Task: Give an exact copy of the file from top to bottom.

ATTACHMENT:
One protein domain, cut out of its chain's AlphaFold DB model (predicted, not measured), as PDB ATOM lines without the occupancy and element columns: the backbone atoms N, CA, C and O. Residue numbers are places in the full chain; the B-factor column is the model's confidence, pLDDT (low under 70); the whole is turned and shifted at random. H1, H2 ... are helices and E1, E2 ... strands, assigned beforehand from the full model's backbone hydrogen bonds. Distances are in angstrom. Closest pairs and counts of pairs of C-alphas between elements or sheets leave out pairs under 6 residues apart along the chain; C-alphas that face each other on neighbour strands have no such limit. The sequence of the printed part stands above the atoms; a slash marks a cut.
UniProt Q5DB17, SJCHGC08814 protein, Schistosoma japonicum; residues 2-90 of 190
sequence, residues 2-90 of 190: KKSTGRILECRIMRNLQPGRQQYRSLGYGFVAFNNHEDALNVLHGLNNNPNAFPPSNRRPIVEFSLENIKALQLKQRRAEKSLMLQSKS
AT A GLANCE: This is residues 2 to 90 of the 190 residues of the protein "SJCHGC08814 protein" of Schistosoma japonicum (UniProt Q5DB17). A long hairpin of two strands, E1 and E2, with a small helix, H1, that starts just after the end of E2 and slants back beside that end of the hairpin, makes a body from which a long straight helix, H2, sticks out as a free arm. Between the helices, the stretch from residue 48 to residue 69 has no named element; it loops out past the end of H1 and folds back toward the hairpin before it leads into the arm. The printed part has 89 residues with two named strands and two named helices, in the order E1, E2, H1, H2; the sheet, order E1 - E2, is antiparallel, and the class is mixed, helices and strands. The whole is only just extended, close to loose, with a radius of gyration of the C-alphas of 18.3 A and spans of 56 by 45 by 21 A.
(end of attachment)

One protein domain, cut out of its chain's AlphaFold DB model (predicted, not measured), as PDB ATOM lines without the occupancy and element columns: the backbone atoms N, CA, C and O. Residue numbers are places in the full chain; the B-factor column is the model's confidence, pLDDT (low under 70); the whole is turned and shifted at random. H1, H2 ... are helices and E1, E2 ... strands, assigned beforehand from the full model's backbone hydrogen bonds. Distances are in angstrom. Closest pairs and counts of pairs of C-alphas between elements or sheets leave out pairs under 6 residues apart along the chain; C-alphas that face each other on neighbour strands have no such limit. The sequence of the printed part stands above the atoms; a slash marks a cut.
UniProt Q5DB17, SJCHGC08814 protein, Schistosoma japonicum; residues 2-90 of 190
sequence, residues 2-90 of 190: KKSTGRILECRIMRNLQPGRQQYRSLGYGFVAFNNHEDALNVLHGLNNNPNAFPPSNRRPIVEFSLENIKALQLKQRRAEKSLMLQSKS
AT A GLANCE: This is residues 2 to 90 of the 190 residues of the protein "SJCHGC08814 protein" of Schistosoma japonicum (UniProt Q5DB17). A long hairpin of two strands, E1 and E2, with a small helix, H1, that starts just after the end of E2 and slants back beside that end of the hairpin, makes a body from which a long straight helix, H2, sticks out as a free arm. Between the helices, the stretch from residue 48 to residue 69 has no named element; it loops out past the end of H1 and folds back toward the hairpin before it leads into the arm. The printed part has 89 residues with two named strands and two named helices, in the order E1, E2, H1, H2; the sheet, order E1 - E2, is antiparallel, and the class is mixed, helices and strands. The whole is only just extended, close to loose, with a radius of gyration of the C-alphas of 18.3 A and spans of 56 by 45 by 21 A.